Tag Archives: technology

The New Wave

15 Sep

Ten years. A decade. Well just over. That is how long it has taken for mobiles to become a predominant part of our social and cultural spheres. I remember only getting a phone when I was in Year 11 or 16 years of age, tell that to a 16 year old and they would probably look at you as if you are weird or living in the dark ages. I remember the days of organising when to be picked up and having to stick to that time, today I am rarely on time. I mean well but somehow I never get anywhere when I am supposed to. Well, unless it is to work or if I am going to a job interview. My friends have learnt to live with my lateness –sorry!

Mobile technology has developed and is vastly different to the mobiles of the 80s and 90s. The first phone I had was a Nokia 3315 and I will be honest it is still the most reliable phone I ever had. Sure it didn’t have all the mod cons but it lasted for 4 years until I got a new phone for Christmas and it still works to this very day!


I am also very late to the smart phone party, I only upgraded to an iPhone 5 this year and it was only because my trusty Nokia – not the 3315, but the Nokia e72 – stopped charging. You may be reading this and saying I am anti-technology but I am not, I love social media and find myself wasting an increasing amount of time on both Facebook and Instagram.

But, let us rewind a little to understand the history of mobile technology Goggin (2013) notes that media is affected by the mobility of people. People do not tend to stay in the same place so media needs to constantly evolve to meet the needs of people who use media.

In terms of mobile phones they have evolved from being something that looks like it is coming straight out of a science fiction movie to a hand held device. The first phones were like a brick or a heavy boulder; heavy and impractical.

evolution of mobile

As the technology has progressed phones have become lighter and smaller and much easier to carry around, they have also gotten a whole lot cooler and ‘fancier’.

What I mean by fancier is the evolution of the phone from a single use of texting and calls to its use as a transmitter of television and radio via the use of the internet. The mobile telephone today is regarded as essential to social and cultural technology especially for interpersonal communication (Goggin, 2013).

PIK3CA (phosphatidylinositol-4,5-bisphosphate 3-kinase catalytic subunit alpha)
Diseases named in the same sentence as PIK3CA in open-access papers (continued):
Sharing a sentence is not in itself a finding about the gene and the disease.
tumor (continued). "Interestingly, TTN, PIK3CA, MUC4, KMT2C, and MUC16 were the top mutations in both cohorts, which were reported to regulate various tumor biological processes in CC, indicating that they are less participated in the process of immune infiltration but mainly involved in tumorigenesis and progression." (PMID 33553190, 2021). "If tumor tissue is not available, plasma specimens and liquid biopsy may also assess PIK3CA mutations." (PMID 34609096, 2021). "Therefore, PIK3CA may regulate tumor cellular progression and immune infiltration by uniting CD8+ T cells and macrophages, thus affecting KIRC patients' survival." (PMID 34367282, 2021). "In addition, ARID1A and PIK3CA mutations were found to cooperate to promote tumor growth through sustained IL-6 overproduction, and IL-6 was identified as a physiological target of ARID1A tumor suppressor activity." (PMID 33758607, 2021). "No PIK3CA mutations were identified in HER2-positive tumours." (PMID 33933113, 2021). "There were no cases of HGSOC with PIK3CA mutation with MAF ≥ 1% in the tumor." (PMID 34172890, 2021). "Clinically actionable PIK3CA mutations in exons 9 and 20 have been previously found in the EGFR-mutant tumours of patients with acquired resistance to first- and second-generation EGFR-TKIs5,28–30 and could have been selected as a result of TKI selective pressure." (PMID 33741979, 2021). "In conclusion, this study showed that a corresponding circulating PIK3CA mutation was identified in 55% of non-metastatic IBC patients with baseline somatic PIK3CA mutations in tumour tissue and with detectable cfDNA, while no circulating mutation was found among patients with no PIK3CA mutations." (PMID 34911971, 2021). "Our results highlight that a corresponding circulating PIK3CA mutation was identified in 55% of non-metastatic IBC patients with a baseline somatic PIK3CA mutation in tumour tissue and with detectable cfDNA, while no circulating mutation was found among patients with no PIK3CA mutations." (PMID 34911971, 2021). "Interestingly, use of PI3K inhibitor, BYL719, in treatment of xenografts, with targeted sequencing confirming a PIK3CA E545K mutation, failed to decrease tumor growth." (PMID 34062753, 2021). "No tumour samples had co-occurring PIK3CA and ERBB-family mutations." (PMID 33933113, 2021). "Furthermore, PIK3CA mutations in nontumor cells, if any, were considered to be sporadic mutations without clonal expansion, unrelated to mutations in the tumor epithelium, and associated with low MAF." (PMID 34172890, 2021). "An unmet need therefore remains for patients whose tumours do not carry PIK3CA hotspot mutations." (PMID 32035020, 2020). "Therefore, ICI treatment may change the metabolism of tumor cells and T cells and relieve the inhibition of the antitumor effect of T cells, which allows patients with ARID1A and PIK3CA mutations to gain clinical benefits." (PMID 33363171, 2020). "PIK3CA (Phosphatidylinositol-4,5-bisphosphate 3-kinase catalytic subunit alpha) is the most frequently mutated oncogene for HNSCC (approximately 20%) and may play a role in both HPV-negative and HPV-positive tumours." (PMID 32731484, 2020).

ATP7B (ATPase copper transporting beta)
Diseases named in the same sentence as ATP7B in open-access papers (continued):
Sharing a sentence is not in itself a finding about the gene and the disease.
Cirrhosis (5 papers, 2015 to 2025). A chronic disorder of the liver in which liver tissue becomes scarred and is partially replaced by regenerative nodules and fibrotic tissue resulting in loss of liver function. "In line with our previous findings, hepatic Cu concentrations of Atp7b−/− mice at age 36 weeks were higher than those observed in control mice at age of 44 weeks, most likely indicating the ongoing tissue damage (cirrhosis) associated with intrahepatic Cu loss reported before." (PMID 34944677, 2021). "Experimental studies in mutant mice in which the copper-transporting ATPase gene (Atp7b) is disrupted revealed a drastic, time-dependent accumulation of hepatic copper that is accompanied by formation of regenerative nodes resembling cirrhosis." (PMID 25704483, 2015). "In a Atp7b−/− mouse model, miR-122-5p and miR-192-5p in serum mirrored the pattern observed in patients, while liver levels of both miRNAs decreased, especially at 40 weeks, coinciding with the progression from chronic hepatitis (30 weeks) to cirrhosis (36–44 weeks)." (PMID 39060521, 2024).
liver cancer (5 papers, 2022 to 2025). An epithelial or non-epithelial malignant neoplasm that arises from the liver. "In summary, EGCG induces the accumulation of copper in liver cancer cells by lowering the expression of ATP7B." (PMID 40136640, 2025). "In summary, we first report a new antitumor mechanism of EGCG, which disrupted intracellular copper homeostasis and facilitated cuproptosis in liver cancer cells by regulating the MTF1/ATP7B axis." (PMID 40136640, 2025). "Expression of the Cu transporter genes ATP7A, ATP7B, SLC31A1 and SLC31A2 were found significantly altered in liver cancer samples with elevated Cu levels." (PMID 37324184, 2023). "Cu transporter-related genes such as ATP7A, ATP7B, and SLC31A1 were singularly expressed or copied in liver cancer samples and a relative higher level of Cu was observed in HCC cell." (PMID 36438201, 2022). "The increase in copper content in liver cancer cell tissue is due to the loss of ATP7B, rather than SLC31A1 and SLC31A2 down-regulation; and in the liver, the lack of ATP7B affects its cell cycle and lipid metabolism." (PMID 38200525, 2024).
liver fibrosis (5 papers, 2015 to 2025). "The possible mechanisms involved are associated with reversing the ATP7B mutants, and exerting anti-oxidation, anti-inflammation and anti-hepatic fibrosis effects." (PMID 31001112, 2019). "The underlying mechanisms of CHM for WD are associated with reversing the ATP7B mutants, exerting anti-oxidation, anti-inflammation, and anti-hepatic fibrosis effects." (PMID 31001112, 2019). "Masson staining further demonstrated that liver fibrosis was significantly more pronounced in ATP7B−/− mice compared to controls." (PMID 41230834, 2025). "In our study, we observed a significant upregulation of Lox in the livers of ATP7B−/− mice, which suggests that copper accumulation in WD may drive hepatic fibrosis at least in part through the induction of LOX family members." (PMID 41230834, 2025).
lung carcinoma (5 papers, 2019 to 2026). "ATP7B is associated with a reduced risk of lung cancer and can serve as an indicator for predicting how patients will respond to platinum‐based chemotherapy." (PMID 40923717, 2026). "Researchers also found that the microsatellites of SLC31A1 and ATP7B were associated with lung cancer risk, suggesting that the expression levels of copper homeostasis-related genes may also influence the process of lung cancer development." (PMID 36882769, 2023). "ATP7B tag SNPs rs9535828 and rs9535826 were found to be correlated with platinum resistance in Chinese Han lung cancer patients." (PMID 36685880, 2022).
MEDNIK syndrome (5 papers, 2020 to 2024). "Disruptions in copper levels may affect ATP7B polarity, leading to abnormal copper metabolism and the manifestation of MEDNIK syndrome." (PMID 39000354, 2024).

Let’s think about that for a moment our phones have become essential to our interpersonal communication but shouldn’t we just communicate with the person in front of us? One of my personal pet hates is people Facebook messaging each other whilst they are sitting opposite one another or simply having the phone on the table poised to respond to texts as they come in. Why bother to spend time with friends or family if they will be on their phones the entire time? Are we all too busy or self-indulged and narcissistic to simply enjoy one another’s company? There is a term for this and its called phubbing, but we shall not get into it, you can read all about it here.

Goggin (2013) notes that since 2005 3G mobile phones have been used increasingly as a form of mobile TV. These phones have increasingly been target by producers to be capable of holding images and video to engage a new audience.

This is the other issue I have with this new wave of technology with a shift to using the phone to capture ‘moments’  at a concert or festival. Do people actually believe the video they are recording will be quality post event?

holding phone

The IPhone or Samsung of today is now a whole lot smarter than my first phone and I must say I am intrigued to see where else this technology will be taken. 30 years ago I doubt anyone would have envisaged the IPhone or Samsung Galaxy so it will be interesting to see what the next 30 years will bring.

Time will only tell.


Goggin, G (2013) ‘Changing Media with Mobiles’, in J. Hartley, J.Burgess and A. Bruns (Eds) A companion to new media dynamics London: Blackwell Publising Ltd pp 193-208